Let $X$ be a co-finite topological space. If $|X| \ge 2^{\aleph_0}=\mathfrak c$, then $X$ is contractible (https://en.wikipedia.org/wiki/Contractible_space) . Indeed, there is a bijection $f: X \times (0,1) \to X$; fix a point $a \in X$; define $H: X \times [0,1] \to X$ as $H(x,0)=x, \forall x \in X; H(x,1)=a,\forall x \in X ; H(x,t)=f(x,t), \forall (x,t)\in X \times (0,1)$. Then $H$ is continuous, hence a homotopy between $Id_X$ and the constant map on $X$ which takes everything to $a$. This shows that, under Continuum Hypothesis, any co-finite topological space $X$ with uncountable $X$, is contractible.

My question is : If every co-finite topological space with uncountable underlying set is contractible , then is it true that Continuum Hypothesis holds ? Or atleast, can we say that the fact "every co-finite topological space with uncountable underlying set is contractible" cannot be proved without Continuum Hypothesis ?

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    $\begingroup$ Interesting question; it looks like one of those cardinal characteristics of the continuum questions. See for instance Andreas Blass's answer to this question: mathoverflow.net/questions/48970/… $\endgroup$ – Todd Trimble Mar 24 '18 at 18:07

Nice question!

I claim that this property does not necessarily imply CH. As Todd guessed in his comment, the answer is related to certain cardinal characteristics of the continuum.

Specifically, let us define the closed-partition number to be the size $\kappa$ of the smallest nontrivial partition of the unit interval $[0,1]$ into closed sets. That is, $\kappa$ is the smallest size of a set $I$, such that the unit interval admits a partition $$[0,1]=\bigsqcup_{i\in I}C_i$$ into at least two pairwise disjoint nonempty closed sets $C_i$.

It is a standard exercise to show that $\kappa$ is uncountable (see this nice explanation of Timothy Gowers); in other words, the unit interval is not a nontrivial union of countably many disjoint nonempty closed sets. A somewhat more refined observation is that $\text{cov}(\mathcal{M})\leq\kappa$, as explained in this MO answer of Andreas Blass. A further refined observation is that $\frak{d}\leq\kappa$, made by Taras Banakh in a comment on Andreas's answer. I'm not sure if this $\kappa$ already has a name or if it is provably equal to one of the well-known cardinal invariants.

Meanwhile, Arnie Miller proved in

that it is consistent with ZFC that $\kappa=\omega_1$, even while CH fails. So the unit interval can be the disjoint union of $\omega_1$ many nonempty closed sets, even when CH fails. This situation will be the key to answering your question.

Let's begin with the following observation.

Observation. If $X$ is a $T_1$ path-connected space with at least two points, then $X$ has size at least the closed-partition number $\kappa$.

Proof. If $f:[0,1]\to X$ is a path between two distinct points, then the sets $C_x=\{t\mid f(t)=x\}$ are disjoint closed sets, whose union is $[0,1]$. So $X$ must have size at least $\kappa$. $\Box$.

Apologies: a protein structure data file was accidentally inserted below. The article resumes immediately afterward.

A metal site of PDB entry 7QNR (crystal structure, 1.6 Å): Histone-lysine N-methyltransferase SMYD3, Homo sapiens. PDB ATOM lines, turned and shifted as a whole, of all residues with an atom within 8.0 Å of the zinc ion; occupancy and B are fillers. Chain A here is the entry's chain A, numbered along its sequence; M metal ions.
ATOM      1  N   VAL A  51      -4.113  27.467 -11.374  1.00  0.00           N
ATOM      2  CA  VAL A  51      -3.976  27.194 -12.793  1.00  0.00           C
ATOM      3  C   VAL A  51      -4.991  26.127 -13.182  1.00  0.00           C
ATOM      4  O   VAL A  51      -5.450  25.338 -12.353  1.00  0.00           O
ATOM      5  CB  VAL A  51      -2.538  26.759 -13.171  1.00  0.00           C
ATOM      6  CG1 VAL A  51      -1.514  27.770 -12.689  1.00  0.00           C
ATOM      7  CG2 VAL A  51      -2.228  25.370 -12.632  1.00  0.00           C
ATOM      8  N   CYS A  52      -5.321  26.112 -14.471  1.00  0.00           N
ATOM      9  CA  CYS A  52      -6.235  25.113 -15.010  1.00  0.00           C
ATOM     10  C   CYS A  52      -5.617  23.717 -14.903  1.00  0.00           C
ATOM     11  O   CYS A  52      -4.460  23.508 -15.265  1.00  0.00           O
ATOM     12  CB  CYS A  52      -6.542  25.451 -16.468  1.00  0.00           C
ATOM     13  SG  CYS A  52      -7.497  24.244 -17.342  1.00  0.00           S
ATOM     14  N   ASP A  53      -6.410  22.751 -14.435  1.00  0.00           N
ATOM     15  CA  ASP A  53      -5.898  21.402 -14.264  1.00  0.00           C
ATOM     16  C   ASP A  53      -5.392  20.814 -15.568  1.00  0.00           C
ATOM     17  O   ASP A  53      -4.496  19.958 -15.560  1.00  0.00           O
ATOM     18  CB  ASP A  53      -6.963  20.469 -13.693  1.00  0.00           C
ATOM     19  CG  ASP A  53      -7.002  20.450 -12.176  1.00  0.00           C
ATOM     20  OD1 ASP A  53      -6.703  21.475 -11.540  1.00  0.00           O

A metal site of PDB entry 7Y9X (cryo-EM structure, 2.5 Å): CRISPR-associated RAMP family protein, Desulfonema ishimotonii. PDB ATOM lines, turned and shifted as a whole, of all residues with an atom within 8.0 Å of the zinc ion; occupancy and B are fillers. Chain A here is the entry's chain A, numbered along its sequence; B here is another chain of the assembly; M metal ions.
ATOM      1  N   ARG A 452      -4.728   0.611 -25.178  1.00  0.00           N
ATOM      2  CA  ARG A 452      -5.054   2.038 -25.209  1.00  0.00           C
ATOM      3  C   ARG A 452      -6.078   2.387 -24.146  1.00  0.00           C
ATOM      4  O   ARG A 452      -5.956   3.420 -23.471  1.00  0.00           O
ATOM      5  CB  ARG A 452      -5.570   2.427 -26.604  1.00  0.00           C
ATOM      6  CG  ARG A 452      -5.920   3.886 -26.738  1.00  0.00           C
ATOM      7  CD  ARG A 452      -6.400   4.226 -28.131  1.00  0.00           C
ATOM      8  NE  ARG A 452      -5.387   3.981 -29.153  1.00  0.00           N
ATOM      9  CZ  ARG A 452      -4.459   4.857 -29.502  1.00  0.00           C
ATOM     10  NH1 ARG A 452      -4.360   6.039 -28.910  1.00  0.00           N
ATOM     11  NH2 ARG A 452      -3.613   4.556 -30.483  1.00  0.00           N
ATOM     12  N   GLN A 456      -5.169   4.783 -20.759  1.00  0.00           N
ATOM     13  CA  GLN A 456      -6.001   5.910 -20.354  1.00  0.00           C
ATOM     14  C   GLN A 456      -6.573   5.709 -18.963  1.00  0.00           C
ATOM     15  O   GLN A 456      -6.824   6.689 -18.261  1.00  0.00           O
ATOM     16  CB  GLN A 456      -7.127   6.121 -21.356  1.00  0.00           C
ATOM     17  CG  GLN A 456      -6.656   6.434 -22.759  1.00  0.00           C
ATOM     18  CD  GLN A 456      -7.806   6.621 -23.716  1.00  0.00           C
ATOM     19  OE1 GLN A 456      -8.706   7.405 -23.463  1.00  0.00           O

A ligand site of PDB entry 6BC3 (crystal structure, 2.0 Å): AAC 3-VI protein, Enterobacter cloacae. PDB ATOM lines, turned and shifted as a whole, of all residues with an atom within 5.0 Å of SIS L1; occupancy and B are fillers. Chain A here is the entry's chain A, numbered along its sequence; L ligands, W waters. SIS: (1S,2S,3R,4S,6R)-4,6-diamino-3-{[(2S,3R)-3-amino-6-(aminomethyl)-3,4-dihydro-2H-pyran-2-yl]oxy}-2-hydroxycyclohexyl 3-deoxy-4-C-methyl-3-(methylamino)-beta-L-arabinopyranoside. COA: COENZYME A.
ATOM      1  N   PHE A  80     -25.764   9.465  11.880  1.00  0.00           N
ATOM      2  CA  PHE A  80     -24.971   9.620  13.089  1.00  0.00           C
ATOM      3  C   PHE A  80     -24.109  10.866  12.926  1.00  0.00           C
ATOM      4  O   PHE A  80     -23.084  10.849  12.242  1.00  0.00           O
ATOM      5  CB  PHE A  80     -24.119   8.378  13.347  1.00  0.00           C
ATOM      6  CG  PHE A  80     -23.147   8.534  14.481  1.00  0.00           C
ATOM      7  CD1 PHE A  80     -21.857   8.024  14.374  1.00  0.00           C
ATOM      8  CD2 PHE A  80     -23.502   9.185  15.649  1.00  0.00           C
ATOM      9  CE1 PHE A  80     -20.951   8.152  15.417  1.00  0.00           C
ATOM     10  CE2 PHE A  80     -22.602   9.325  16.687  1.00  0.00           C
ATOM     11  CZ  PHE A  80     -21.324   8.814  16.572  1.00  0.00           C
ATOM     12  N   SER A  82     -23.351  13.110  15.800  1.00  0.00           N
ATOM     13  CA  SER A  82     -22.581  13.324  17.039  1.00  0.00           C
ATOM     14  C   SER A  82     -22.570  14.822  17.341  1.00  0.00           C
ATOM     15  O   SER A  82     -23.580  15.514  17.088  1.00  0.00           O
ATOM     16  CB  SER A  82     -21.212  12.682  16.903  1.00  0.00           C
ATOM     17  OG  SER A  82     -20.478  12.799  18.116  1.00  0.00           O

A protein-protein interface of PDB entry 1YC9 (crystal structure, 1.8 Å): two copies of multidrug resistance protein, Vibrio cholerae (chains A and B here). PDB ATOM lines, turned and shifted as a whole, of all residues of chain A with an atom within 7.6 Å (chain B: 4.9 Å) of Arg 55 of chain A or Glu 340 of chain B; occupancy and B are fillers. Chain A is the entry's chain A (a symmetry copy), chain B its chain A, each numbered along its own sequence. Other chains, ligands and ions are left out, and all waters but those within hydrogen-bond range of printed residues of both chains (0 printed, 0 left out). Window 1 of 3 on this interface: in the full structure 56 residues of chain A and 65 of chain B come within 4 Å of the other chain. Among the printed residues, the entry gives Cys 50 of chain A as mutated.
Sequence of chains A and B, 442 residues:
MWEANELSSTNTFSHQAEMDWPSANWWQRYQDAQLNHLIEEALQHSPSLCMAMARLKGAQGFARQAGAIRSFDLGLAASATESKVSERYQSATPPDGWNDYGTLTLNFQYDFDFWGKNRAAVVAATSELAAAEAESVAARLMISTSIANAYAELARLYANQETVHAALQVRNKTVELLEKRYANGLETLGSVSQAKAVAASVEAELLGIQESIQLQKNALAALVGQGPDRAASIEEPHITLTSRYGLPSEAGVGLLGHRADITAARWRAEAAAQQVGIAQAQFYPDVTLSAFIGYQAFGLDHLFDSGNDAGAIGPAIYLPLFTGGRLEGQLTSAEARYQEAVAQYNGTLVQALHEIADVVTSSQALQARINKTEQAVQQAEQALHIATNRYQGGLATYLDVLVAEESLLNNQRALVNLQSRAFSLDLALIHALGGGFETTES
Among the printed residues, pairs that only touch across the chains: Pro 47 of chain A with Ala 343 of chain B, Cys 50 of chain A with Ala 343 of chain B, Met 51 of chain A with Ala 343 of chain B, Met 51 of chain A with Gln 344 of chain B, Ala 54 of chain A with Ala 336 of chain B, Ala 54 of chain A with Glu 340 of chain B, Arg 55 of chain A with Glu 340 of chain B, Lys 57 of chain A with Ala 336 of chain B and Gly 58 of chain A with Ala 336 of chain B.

One can now characterize exactly which cofinite spaces are contractible.

Theorem. Suppose that $X$ is a cofinite space with at least two points. Then the following are equivalent.

  1. $X$ is contractible.
  2. $X$ is path connected.
  3. $X$ has size at least $\kappa$, the closed-partition number.

Proof. Clearly every contractible space is path connected. And we proved in the observation that every path-connected $T_1$ space (and the cofinite topology is $T_1$) has size at least $\kappa$.

What remains is to prove that every cofinite space $X$ of size at least $\kappa$ is contractible. Fix a closed particition $[0,1]=\sqcup_{i\in I} C_i$, where $I$ has size $\kappa$. Also fix distinct points $x_i\in X$ and another distinct point $a\in X$.

Define a map $H:X\times[0,1]\to X$ as follows. This is an analogue to the contraction defined in the OP under CH. Namely, let $H(x,0)=x$ and $H(x,1)=a$; and for other values of $t$, let $H(x,t)=x_i$, where $t\in C_i$.

I claim that this map is continuous and hence is a contraction of the space. To see that it is continuous, consider any open set in $X$, which is the complement of a finite set in $X$. The preimage of any point $x\in X$ not of the form $x_i$ or $a$ is just the point $(x,0)$, which is closed. The pre-image of $a$ is $X\times\{1\}\cup\{(a,0)\}$, which also is closed. And the pre-image of $x_i$ is $X\times C_i$, plus the point $(x_i,0)$, and this also is a closed set. So the preimage of any closed set in $X$ is a finite union of closed sets and hence is closed. And so the map $H$ is continuous, and therefore $X$ is contractible, as desired. $\Box$

Corollary. If ZFC is consistent, then it is consistent with ZFC that every uncountable cofinite space is contractible, yet CH fails.

Proof. Miller provides a model where $\kappa=\omega_1$, yet CH fails. In this model, every uncountable cofinite space has size at least $\kappa$, and so all of them are contractible, yet CH fails. $\Box$.

  • $\begingroup$ Thanks ... I will take my time to read through the answer ... meanwhile, allow me to ask : Is it consistent with ZFC that a co-finite space of cardinality $\aleph_1$ is not contractible ? Btw, in the proof of your first observation , there is a typo in the definition of $C_x$ $\endgroup$ – user111524 Mar 24 '18 at 20:02
  • $\begingroup$ Thanks, I have now fixed the typo. And yes, since it is consistent with ZFC that $\kappa>\omega_1$, it follows by the theorem that in these models, $\aleph_1$ is not contractible with the cofinite topology. $\endgroup$ – Joel David Hamkins Mar 24 '18 at 20:12

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